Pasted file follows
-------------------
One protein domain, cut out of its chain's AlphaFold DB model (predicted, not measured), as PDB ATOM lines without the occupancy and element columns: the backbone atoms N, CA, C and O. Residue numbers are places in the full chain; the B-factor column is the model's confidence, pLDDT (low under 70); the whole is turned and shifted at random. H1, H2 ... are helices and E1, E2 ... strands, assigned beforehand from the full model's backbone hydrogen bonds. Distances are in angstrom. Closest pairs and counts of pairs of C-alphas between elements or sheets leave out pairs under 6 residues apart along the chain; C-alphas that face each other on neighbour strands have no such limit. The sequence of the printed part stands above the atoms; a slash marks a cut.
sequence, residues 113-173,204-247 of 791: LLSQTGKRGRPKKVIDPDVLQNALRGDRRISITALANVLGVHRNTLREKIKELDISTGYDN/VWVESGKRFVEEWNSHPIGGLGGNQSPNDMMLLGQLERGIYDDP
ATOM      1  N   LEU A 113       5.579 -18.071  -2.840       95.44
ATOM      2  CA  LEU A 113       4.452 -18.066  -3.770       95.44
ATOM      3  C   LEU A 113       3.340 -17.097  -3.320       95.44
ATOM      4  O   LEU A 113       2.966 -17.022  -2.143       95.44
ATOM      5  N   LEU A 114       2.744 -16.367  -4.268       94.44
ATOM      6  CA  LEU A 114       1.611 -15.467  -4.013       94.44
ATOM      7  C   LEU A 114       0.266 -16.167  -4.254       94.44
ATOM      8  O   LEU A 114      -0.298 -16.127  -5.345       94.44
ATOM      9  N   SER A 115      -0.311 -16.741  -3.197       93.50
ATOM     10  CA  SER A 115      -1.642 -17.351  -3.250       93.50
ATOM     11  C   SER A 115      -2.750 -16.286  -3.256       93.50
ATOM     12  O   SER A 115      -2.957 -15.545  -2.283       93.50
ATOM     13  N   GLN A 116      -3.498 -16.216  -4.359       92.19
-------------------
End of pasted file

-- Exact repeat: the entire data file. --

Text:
One protein domain, cut out of its chain's AlphaFold DB model (predicted, not measured), as PDB ATOM lines without the occupancy and element columns: the backbone atoms N, CA, C and O. Residue numbers are places in the full chain; the B-factor column is the model's confidence, pLDDT (low under 70); the whole is turned and shifted at random. H1, H2 ... are helices and E1, E2 ... strands, assigned beforehand from the full model's backbone hydrogen bonds. Distances are in angstrom. Closest pairs and counts of pairs of C-alphas between elements or sheets leave out pairs under 6 residues apart along the chain; C-alphas that face each other on neighbour strands have no such limit. The sequence of the printed part stands above the atoms; a slash marks a cut.
sequence, residues 113-173,204-247 of 791: LLSQTGKRGRPKKVIDPDVLQNALRGDRRISITALANVLGVHRNTLREKIKELDISTGYDN/VWVESGKRFVEEWNSHPIGGLGGNQSPNDMMLLGQLERGIYDDP
ATOM      1  N   LEU A 113       5.579 -18.071  -2.840       95.44
ATOM      2  CA  LEU A 113       4.452 -18.066  -3.770       95.44
ATOM      3  C   LEU A 113       3.340 -17.097  -3.320       95.44
ATOM      4  O   LEU A 113       2.966 -17.022  -2.143       95.44
ATOM      5  N   LEU A 114       2.744 -16.367  -4.268       94.44
ATOM      6  CA  LEU A 114       1.611 -15.467  -4.013       94.44
ATOM      7  C   LEU A 114       0.266 -16.167  -4.254       94.44
ATOM      8  O   LEU A 114      -0.298 -16.127  -5.345       94.44
ATOM      9  N   SER A 115      -0.311 -16.741  -3.197       93.50
ATOM     10  CA  SER A 115      -1.642 -17.351  -3.250       93.50
ATOM     11  C   SER A 115      -2.750 -16.286  -3.256       93.50
ATOM     12  O   SER A 115      -2.957 -15.545  -2.283       93.50
ATOM     13  N   GLN A 116      -3.498 -16.216  -4.359       92.19